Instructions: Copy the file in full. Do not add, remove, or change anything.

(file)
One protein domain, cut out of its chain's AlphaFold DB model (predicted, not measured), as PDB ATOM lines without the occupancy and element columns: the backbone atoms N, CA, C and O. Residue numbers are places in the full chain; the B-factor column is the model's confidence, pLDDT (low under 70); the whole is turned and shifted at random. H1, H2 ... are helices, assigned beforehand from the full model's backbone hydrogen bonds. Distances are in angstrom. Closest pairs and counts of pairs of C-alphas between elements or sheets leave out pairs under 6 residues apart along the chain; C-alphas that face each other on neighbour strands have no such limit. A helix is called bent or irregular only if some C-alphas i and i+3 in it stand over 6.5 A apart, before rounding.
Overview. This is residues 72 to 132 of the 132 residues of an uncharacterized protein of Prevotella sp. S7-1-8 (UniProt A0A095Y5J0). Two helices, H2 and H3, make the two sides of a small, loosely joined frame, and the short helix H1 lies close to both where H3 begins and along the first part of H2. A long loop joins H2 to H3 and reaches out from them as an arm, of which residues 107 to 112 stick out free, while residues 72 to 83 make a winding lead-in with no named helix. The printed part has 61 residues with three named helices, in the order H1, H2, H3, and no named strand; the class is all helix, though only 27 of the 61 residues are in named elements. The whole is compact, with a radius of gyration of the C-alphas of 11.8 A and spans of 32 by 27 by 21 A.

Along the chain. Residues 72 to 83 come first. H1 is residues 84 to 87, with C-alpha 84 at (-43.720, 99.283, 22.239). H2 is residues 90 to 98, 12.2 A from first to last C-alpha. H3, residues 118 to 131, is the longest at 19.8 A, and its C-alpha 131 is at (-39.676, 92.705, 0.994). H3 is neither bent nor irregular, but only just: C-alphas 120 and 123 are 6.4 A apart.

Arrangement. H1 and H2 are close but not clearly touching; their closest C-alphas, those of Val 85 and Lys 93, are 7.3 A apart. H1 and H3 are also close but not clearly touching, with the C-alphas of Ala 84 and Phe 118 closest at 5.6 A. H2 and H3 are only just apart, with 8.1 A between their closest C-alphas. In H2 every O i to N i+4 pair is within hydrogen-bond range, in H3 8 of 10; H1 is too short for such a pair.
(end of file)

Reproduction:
One protein domain, cut out of its chain's AlphaFold DB model (predicted, not measured), as PDB ATOM lines without the occupancy and element columns: the backbone atoms N, CA, C and O. Residue numbers are places in the full chain; the B-factor column is the model's confidence, pLDDT (low under 70); the whole is turned and shifted at random. H1, H2 ... are helices, assigned beforehand from the full model's backbone hydrogen bonds. Distances are in angstrom. Closest pairs and counts of pairs of C-alphas between elements or sheets leave out pairs under 6 residues apart along the chain; C-alphas that face each other on neighbour strands have no such limit. A helix is called bent or irregular only if some C-alphas i and i+3 in it stand over 6.5 A apart, before rounding.
Overview. This is residues 72 to 132 of the 132 residues of an uncharacterized protein of Prevotella sp. S7-1-8 (UniProt A0A095Y5J0). Two helices, H2 and H3, make the two sides of a small, loosely joined frame, and the short helix H1 lies close to both where H3 begins and along the first part of H2. A long loop joins H2 to H3 and reaches out from them as an arm, of which residues 107 to 112 stick out free, while residues 72 to 83 make a winding lead-in with no named helix. The printed part has 61 residues with three named helices, in the order H1, H2, H3, and no named strand; the class is all helix, though only 27 of the 61 residues are in named elements. The whole is compact, with a radius of gyration of the C-alphas of 11.8 A and spans of 32 by 27 by 21 A.

Along the chain. Residues 72 to 83 come first. H1 is residues 84 to 87, with C-alpha 84 at (-43.720, 99.283, 22.239). H2 is residues 90 to 98, 12.2 A from first to last C-alpha. H3, residues 118 to 131, is the longest at 19.8 A, and its C-alpha 131 is at (-39.676, 92.705, 0.994). H3 is neither bent nor irregular, but only just: C-alphas 120 and 123 are 6.4 A apart.

Arrangement. H1 and H2 are close but not clearly touching; their closest C-alphas, those of Val 85 and Lys 93, are 7.3 A apart. H1 and H3 are also close but not clearly touching, with the C-alphas of Ala 84 and Phe 118 closest at 5.6 A. H2 and H3 are only just apart, with 8.1 A between their closest C-alphas. In H2 every O i to N i+4 pair is within hydrogen-bond range, in H3 8 of 10; H1 is too short for such a pair.